Tag Archive for team culture

The cultural risks in taking over a new program late

An article on LinkedIn talks about what the author describes as “Second Year Syndrome”. It’s got a clear objective to get consulting business, but nevertheless brings up interesting points. Specifically, it looks at something that can happen when a new coaching staff takes over a team right before the season. The focus is on when the prior staff is fired. I think, though, there are parallels for a voluntary departure.

The reason the author focuses on the “fired” situation is culture. Here’s what she says.

“When a coach is hired close to the start of their season they do not have the time they need to develop the relationships necessary to accurately assess the team culture.”

This is certainly true. I’ve been in this situation a couple of times. Not following a fired head coach, but nevertheless taking over a team with no clear sense of the culture. That’s how it was my first year at Exeter. The same was true at Svedala.

The first season

I previously shared some thoughts on working with a new team from a session of the 2013 AVCA Convention. Culture did not specifically come up by name, but developing trust was. I think, whatever the situation, that’s key. No matter the culture you take over (and the assumption is when following a fired staff that it’s bad), trust is critical.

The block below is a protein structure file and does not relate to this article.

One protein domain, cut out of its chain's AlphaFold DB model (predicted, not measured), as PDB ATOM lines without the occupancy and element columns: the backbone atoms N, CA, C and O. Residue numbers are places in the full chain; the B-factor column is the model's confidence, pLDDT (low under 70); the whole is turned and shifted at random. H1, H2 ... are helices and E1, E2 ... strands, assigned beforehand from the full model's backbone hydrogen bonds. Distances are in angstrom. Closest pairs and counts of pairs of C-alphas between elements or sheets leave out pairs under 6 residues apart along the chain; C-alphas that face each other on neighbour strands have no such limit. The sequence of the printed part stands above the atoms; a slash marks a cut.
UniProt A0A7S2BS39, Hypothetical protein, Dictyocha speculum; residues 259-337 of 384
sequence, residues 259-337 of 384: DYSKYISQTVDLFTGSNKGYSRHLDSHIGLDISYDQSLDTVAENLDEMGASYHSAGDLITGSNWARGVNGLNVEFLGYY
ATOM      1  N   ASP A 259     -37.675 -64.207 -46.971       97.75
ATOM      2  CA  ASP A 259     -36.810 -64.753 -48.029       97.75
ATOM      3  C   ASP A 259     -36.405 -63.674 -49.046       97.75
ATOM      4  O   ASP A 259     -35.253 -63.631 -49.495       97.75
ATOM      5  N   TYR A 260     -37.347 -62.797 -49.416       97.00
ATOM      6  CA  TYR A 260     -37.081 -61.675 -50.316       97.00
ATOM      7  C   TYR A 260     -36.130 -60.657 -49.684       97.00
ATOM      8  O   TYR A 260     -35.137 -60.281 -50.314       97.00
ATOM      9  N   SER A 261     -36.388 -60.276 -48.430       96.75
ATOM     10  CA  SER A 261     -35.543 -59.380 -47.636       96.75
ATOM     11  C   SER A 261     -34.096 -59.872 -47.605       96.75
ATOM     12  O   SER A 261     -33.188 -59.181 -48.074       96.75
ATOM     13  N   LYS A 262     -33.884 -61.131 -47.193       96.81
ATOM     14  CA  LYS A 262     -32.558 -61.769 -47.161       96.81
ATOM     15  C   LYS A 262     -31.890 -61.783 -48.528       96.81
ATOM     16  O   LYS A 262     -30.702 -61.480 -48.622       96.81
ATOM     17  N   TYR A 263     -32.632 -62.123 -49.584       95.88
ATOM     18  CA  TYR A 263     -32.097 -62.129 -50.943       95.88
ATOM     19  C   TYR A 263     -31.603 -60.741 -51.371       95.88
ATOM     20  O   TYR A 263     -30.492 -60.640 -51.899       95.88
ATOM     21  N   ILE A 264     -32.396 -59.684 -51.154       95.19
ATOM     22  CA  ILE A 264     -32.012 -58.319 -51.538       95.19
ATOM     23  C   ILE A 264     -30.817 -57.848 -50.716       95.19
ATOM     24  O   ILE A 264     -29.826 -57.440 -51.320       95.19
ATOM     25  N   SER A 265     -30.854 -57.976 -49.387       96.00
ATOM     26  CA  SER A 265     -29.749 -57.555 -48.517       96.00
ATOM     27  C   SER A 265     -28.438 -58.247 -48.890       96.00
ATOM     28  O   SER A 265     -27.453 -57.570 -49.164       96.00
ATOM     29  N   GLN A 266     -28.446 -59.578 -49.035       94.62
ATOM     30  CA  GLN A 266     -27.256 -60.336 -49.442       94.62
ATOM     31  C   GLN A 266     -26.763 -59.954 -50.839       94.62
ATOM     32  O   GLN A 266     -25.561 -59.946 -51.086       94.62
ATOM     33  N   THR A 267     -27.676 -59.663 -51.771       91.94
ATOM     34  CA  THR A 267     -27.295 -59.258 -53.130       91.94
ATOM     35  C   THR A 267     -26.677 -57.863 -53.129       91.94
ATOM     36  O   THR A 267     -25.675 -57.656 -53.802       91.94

The challenge when taking over a team late like that is you tend to have a lot on your plate. You’re trying to learn all the in’s and out’s of the new program. You’re trying to figure out the strengths and weaknesses of your team. Chances are you don’t have a lot of time before competitive matches start, so you’ve got that to worry about as well. It’s very easy to forget the culture stuff. The article points out that this cannot be the case.

Here’s the thing, though. As the culture chapter from Volleyball Coaching Wizards – Wizard Wisdom indicates, culture is in everything you do. That includes what you do on the court in practice. It’s all about having the proper awareness of the work you do.

Heading into the second year

The idea in the article of the “Second Year Syndrome” concept is what happens if you don’t get a good handle on the team culture in the first year. Basically, the author believes the opportunity might be gone. She says outside help is probably the only way out in that case. But then she’s a coaching consultant, so of course she says that.

Will some outside help work? It might. Problem is actually getting it. Not always easy to find someone with the availability to spend the time and the observational skills to provide meaningful insights.

So what if you don’t have an outside perspective?

Not much choice. You just have to do the work. Keep getting to know the players and developing trust. Get rid of the players who won’t go along with the new program. Continue ingraining the culture you want in everything you do. Read the chapter from the Wizards book I mentioned above. It will for sure give you something to think about.